All of our 200+ bones have names, which facilitates describing them when we cannot actually hold them or point directly at them. It might be easier to remember the names if they were familiar ones like Robert, Sally, and Kevin, but no such luck. Latin was the original language of science, so the bones received Latin names. Some of those were derived from Greek. All were purely descriptive and widely understood, providing that you spoke Latin. For example, the shoulder blade is mostly flat and triangular. An anatomist picked one up, pondered a bit, and decided it resembled the blade on a shovel or spade. He named it scapula, Latin for shovel.
The eight wrist bones are another good example of simplicity. At first they were just numbered, but then they received Latin names, including scaphoid, lunate, triquetrum, and pisiform. Those Latin names are hard for us to remember, but they merely describe the bones’ shapes: boat, crescent moon, three-corners, and pea-shaped, respectively.
(To aid memory, medical students use this mnemonic (or dirtier versions) to learn the names of the wrist bones: She Loves To Please The Tall Campus Hero.)
Not only do the bones have names that are vaguely descriptive, so do all of their bumps, ridges, and crannies. For instance, the tip of your shoulder is your acromion. This word is derived from the Greek acro meaning highest or topmost (as in acropolis—high city) and from omion, meaning shoulder. That makes sense, as does olecranon to describe the tip of your elbow. It comes from Greek, olene for elbow plus kranion for head. But what about the bumps on both sides of your ankle? They are malleoli. Malleus means hammer. What were they thinking?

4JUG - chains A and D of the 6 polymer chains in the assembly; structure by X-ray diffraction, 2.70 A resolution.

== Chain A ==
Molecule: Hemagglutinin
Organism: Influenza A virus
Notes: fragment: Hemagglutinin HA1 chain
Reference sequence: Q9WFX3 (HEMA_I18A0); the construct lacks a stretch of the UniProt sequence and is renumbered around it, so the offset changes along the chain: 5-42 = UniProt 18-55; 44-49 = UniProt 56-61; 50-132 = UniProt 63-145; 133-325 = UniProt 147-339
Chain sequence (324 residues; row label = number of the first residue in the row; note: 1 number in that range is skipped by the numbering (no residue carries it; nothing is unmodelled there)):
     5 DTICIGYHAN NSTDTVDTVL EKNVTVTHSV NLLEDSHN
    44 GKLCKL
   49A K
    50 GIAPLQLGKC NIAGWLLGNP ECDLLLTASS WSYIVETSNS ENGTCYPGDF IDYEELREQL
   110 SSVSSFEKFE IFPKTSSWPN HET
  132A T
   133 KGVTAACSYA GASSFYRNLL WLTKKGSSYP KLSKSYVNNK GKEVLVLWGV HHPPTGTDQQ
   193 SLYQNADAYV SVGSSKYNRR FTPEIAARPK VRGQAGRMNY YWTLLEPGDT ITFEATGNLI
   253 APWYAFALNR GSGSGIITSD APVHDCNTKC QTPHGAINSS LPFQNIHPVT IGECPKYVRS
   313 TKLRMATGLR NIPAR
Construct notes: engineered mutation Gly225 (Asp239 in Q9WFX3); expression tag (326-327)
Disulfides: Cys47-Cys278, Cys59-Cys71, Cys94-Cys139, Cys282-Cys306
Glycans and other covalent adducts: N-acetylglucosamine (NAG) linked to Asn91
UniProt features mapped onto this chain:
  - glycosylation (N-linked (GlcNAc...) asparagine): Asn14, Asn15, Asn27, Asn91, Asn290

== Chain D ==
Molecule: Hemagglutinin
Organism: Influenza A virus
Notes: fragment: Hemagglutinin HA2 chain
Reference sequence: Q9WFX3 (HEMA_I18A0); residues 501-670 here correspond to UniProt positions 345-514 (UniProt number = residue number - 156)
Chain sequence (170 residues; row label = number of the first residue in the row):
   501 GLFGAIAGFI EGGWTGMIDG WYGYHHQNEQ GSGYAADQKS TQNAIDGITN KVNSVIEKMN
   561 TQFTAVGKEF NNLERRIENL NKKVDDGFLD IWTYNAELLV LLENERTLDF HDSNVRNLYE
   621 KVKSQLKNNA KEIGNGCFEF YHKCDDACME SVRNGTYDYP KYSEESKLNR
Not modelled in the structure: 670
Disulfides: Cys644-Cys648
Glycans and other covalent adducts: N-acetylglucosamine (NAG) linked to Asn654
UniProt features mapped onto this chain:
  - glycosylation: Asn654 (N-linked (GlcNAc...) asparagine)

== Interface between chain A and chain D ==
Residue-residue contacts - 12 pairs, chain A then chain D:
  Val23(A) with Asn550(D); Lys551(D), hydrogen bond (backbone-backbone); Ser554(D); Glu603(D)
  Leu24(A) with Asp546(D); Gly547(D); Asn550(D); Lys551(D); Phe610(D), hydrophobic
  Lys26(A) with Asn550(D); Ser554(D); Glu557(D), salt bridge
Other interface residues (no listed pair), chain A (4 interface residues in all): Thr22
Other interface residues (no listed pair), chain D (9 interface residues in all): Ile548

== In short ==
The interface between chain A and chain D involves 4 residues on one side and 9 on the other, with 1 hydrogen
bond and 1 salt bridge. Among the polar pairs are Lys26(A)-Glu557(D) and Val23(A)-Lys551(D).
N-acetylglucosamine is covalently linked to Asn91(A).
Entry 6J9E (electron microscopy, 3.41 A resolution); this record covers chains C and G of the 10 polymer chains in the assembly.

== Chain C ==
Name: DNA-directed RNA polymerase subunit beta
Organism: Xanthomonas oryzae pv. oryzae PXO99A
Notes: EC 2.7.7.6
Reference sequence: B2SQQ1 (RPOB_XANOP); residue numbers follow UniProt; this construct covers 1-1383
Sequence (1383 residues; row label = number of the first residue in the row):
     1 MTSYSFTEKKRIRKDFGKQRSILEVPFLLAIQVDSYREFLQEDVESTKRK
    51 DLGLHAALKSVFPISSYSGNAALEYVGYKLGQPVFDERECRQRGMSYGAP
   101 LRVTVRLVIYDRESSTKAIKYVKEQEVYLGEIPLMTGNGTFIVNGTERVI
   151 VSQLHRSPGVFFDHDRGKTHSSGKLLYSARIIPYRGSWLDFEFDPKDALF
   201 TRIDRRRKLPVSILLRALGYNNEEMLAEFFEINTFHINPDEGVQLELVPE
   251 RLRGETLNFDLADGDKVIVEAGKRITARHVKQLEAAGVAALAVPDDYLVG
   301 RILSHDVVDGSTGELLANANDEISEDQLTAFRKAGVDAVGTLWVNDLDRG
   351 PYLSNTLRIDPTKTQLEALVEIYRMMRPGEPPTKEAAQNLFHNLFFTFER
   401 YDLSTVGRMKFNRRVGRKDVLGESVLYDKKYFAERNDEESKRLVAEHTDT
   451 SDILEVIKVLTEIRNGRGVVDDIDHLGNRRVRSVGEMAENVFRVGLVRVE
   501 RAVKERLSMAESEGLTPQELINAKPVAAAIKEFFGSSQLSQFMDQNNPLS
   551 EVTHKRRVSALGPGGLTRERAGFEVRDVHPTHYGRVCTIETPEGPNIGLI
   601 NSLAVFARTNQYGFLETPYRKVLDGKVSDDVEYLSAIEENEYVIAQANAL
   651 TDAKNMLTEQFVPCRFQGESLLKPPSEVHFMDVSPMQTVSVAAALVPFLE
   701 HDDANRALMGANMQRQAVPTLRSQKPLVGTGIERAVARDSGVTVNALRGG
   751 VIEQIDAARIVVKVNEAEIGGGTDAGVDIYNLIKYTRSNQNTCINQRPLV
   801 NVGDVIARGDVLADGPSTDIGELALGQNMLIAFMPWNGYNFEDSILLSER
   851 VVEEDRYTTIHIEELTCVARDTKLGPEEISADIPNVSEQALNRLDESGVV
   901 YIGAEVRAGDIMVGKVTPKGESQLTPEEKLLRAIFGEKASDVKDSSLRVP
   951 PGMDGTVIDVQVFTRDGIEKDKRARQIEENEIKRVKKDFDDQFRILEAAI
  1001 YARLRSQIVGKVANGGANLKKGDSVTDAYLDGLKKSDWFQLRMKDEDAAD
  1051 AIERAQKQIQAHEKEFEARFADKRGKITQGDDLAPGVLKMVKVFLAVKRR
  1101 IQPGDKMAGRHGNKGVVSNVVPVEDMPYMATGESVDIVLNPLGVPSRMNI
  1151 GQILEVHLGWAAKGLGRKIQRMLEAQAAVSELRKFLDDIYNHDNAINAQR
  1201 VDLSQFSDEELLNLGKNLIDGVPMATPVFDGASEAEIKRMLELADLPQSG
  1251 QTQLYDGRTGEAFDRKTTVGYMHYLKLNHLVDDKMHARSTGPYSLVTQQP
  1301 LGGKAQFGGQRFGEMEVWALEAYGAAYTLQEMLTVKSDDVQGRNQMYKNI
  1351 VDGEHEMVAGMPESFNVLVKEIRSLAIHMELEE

Then consider that the hip joint’s deep socket in the pelvis is officially known as the acetabulum—pretty strange to a non-Latin speaker, but it is simply named for its resemblance to a vinegar cup: acetum for vinegar plus -abulum for container. I do not know, however, what the early anatomists did with cups of vinegar. Maybe it was just wine that had gone bad, and they drank it anyway just before naming the malleoli.
Doctors today buy into the Greek-and-Latin-naming tradition both necessarily and willingly. By using uniform terminology, professionals can understand oral presentations and written journal articles from around the world. Then too, consciously or unconsciously, tossing ancient expressions around separates the wizards from the uneducated masses. This makes knowledge privileged, and hence, valuable. Without holding the secret keys to the kingdom, doctors could suddenly lose respect.
Consider for instance, the awe-inspiring term, foramen magnum–the one-inch diameter hole at the base of the skull from whence the spinal cord emerges. Foramen magnum sounds grand and important, perhaps even magical, doesn’t it? It translates into English, however, as big hole.